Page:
Monday, 26 May 2014

Douglas Adams - re-post






I am confident that should you ask Marvin what his thoughts regarding this article were his response, possibly much like your own, might be: ‘What’s the point?’ But then again, having had the opportunity to read the trilogy in four parts I already know the answer which of course is forty two. It was a lesson that Arthur Dent found confusing as did Ford Prefect but I, and millions like me, got it. I mean it is obvious innit? Ask Slartibartfast if you don’t believe me.


Life is like that though, funny at times but frankly never quite as amusing as Douglas Adams classic “Hitch Hikers Guide to the Galaxy”; nowhere near as giggle making as “The Restaurant at the End of the Universe”; not as hysterical as “Life, The Universe and Everything” and nowhere near as banana skin on the stairs laugh-out-loud as “So Long and Thanks for all the Fish.” He described the books as being a trilogy in four parts which confused many a parent of a certain vintage but also proved to be doubly inaccurate when he published the fifth book, “Mostly Harmless” in nineteen ninety two.

The man oozed ability, dribbled talent and then splashed it all over the walls of conventional comedic writing like a vomit of vaudeville. He was quite good.

The thing that really infuriates me though is that Adam’s, now settled down on some passing Dark Star where he moved to on the eleventh of May two thousand and one, was born just two years before me in nineteen fifty two. By the time I was twenty five and four years married, he had, at only twenty seven, written the original radio series in nineteen seventy eight for Hitch Hikers but not only that had also worked on Monty Python and TV time traveller Doctor Who shows. Such talent should be brought to the attention of the Vogons so that they could compose some more moribund poetry the better to drive us all mad with.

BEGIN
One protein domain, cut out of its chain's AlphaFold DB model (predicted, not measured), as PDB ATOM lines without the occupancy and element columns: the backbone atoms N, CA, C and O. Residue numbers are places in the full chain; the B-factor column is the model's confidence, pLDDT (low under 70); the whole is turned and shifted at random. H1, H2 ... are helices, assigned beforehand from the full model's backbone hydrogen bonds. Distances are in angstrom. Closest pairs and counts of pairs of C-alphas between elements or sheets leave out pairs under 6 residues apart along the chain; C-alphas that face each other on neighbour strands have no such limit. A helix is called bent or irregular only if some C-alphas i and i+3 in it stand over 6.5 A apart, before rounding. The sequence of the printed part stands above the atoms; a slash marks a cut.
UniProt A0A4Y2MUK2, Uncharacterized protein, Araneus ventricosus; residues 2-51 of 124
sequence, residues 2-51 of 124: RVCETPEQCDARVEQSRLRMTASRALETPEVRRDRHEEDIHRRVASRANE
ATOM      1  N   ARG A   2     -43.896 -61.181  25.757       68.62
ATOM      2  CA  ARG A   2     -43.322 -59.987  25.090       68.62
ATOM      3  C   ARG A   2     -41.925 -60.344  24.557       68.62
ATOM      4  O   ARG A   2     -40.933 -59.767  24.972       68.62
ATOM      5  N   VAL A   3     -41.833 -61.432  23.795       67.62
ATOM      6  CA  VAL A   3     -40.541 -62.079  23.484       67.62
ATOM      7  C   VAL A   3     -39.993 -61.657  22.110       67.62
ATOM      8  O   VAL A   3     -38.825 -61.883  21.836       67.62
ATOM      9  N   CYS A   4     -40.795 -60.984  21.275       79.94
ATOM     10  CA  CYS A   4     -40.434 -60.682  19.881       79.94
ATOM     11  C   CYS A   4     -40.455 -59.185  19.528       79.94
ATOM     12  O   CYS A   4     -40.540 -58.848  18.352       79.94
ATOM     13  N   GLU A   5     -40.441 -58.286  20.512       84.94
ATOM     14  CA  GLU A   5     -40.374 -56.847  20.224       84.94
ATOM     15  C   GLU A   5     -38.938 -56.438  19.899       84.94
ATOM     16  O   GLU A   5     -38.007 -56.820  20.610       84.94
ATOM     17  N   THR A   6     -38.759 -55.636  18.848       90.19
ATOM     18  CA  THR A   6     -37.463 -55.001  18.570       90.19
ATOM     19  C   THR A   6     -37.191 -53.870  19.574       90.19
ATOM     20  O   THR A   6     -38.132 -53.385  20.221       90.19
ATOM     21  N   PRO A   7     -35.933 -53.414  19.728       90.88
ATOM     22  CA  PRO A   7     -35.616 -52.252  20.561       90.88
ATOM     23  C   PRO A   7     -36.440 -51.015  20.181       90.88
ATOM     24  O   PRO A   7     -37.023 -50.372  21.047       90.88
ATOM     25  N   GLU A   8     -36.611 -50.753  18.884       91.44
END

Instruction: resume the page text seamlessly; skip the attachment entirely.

Adams, or Douglas Noel Adams to give the man his full entitlement, pedigree and full length feature name, was born on 11th March nineteen fifty two. Not on a distant planet orbiting a distant sun in a far flung corner of the universe but in Cambridge. His parents moved to Islington which, incidentally, isn’t the East End of London but North and when time came for Adams to be educated he attended a school in Brentwood much to the joy of Essex people who now claim him as one of theirs. He isn’t.

Another bone I have to pick with Douglas is the fact he has sold fifteen million of his novels worldwide. Isn’t having genius not enough, did he have to rub all budding wannabe writers noses in the primordial soup with his incredible success? Not only has the Hitch Hikers series gone on to become recognised works of literature but the terms and expressions from his works have made their way into everyday life. He, along with Terry Pratchett and possibly that new girl on the block, J.K.Rowling, have shown the world what great a force British fiction is. As for Shakespeare?

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. . . iT MUsT bE fORtY tWO.

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